Perkow reaction

What is Perkow reaction?

The Perkow reaction is a method for preparing vinyl (or enol) phosphates from α-halo carbonyl compounds and trivalent phosphorus reagents. It was first reported by Perkow in 1952 and is also known as the Perkow synthesis, Perkow rearrangement, anomalous Arbuzov reaction, Perkow-Arbuzov reaction, or vinyl ester reaction.

Perkow reaction - general reaction scheme - Perkow synthesis - Perkow rearrangement - anomalous Arbuzov reaction -  Perkow-Arbuzov reaction - vinyl ester reaction
Perkow reaction
  • R1, R2 = H, alkyl, aryl
  • R3 = alkyl
  • R4, R5 = alkyl, alkoxyl, phenoxy
  • X = Cl, Br, I (see list of acronyms)

α-Halo aldehydes are more reactive than α-halo ketones, while α-halo esters are the least reactive species for the Perkow reaction, and α-halo amides do not react at all. The α-halo carbonyl compounds show a general reactivity scale of I > Br > Cl, and the more α-halo atoms in the carbonyl compound, the faster the reaction occurs.

For example, chloral and bromal undergo the Perkow reaction most readily, and such a vigorous reaction is usually controlled by either lowering the reaction temperature or carrying it out in an inert solvent. The trivalent phosphorus reagent should contain at least one alkoxy group, whose alkyl group is capable of evolving as a carbonium ion, and should not have a hydrogen or hydroxy group attaching to a phosphorus atom. Trialkyl phosphites, dialkyl ethylphosphonites, dialkyl phenylphosphonites, and methyl diphenylphosphinite are all possible reagents for this reaction, but trialkylphosphines, triaryl phosphates, and phosphorotriamidites do not undergo the Perkow reaction.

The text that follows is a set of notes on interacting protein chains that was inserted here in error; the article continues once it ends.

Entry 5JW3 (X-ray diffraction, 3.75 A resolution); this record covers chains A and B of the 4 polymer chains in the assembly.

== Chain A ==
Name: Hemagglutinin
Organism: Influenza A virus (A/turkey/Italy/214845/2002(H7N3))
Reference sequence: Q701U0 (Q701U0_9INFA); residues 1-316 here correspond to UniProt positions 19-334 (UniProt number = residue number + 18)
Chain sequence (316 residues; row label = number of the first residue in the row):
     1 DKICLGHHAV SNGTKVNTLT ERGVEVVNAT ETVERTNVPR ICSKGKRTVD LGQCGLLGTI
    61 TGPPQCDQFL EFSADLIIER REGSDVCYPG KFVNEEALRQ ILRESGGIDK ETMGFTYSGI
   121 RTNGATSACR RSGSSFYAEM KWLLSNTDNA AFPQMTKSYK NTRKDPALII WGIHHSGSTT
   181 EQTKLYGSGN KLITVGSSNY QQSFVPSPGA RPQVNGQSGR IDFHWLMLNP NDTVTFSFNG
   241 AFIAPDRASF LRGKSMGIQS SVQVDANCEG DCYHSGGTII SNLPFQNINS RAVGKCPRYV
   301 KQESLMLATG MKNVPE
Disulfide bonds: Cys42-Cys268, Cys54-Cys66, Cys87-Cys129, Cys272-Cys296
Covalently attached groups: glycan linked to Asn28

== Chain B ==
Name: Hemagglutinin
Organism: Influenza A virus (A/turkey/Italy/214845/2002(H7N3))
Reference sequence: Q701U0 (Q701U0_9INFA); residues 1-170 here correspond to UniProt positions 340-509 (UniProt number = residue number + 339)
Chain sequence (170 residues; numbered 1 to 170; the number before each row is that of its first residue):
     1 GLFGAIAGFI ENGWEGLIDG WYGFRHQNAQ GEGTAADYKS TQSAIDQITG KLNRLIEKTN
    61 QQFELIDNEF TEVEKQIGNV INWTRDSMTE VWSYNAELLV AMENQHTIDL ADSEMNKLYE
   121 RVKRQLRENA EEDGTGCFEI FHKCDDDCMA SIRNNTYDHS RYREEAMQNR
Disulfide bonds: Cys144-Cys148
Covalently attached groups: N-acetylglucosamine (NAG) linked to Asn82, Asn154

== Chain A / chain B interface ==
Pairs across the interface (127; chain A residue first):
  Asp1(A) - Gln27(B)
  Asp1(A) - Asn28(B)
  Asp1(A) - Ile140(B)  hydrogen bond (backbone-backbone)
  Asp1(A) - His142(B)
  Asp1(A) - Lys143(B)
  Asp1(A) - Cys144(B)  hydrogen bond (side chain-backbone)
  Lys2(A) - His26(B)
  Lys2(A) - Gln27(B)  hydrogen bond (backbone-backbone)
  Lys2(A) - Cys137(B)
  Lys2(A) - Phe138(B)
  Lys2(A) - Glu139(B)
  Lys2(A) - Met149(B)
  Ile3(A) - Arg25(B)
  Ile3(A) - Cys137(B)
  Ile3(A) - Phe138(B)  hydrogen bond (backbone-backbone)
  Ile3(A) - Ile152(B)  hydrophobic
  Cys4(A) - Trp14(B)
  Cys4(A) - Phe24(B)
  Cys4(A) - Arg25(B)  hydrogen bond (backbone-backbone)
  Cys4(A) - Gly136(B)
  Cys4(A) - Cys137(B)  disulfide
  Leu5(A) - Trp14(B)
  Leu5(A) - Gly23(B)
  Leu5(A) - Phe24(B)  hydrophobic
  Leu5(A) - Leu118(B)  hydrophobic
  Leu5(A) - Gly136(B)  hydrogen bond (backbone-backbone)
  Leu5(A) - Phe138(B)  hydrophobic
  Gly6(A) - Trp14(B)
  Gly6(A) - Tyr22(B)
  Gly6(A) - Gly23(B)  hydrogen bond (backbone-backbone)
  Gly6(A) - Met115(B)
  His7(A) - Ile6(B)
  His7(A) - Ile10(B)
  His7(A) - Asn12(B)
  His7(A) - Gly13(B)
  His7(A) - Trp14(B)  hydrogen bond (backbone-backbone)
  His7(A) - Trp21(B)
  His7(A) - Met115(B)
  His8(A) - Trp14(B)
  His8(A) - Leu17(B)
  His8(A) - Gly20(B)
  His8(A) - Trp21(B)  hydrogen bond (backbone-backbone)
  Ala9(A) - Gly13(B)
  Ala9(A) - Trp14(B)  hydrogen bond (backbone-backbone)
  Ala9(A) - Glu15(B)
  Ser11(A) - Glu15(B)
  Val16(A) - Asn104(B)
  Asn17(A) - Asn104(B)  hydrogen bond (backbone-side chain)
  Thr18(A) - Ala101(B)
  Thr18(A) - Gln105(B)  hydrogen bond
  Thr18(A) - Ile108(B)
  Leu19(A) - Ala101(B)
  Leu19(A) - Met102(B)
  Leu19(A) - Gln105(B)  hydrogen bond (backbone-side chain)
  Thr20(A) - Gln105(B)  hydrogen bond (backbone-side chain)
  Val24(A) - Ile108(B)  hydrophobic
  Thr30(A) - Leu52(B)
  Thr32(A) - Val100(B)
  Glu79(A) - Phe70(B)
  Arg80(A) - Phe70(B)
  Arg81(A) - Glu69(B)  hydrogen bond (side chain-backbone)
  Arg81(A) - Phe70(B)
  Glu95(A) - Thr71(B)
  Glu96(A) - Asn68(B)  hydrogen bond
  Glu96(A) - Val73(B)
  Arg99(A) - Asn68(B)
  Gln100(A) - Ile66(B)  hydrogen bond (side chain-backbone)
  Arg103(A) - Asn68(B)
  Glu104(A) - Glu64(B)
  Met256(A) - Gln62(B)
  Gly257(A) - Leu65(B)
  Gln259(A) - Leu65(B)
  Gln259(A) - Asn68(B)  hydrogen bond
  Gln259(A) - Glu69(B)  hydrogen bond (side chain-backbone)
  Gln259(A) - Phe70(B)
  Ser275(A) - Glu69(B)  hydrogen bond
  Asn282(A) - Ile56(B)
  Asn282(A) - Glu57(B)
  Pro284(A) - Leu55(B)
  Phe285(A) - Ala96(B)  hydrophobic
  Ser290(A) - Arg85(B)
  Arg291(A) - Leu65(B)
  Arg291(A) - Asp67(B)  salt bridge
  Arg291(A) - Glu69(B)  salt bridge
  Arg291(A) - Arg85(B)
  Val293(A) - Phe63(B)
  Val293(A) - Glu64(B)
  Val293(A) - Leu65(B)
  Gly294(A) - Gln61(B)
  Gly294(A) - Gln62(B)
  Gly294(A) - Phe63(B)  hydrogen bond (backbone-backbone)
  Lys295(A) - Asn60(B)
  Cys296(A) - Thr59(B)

The electronic character of phosphorus and the steric effects are prominent in the Perkow reaction, as indicated by the predominant trans-configuration in vinyl phosphates, resulting from the initial attack of trialkyl phosphite from the less hindered side of halogen in eclipsed or gauched form of the α-halo ketones. The reaction rate of triisopropyl phosphite is slower than that of triethyl phosphite in the Perkow reaction. However, this reaction is often complicated by the Michaelis-Arbuzov rearrangement, by which phosphonate is formed instead of phosphate. The course of the reaction depends on the nature and position of halogen on the carbonyl compounds as well as the reaction temperature.

In general, more Perkow products are produced from α-iodo ketones, even at low temperature, whereas more Michaelis-Arbuzov products are generated from α-chloroketone at high temperature. α-Halo ketones with a halogen atom at the primary carbon prefer Michaelis-Arbuzov products, whereas ketones with a halogen atom at the secondary carbon yield more Perkow products. Moreover, the ketones containing more than one α-halogen atom give exclusively or almost exclusively Perkow products.

References

Perkow, W., Ullerich, K. and Meyer, F. Neue Phosphorsäureester mit pupillenverengender Wirkung.[New phosphoric acid esters with pupil constricting effectNaturwissenschaften 39, 353 (1952). DOI: 10.1007/BF00589945

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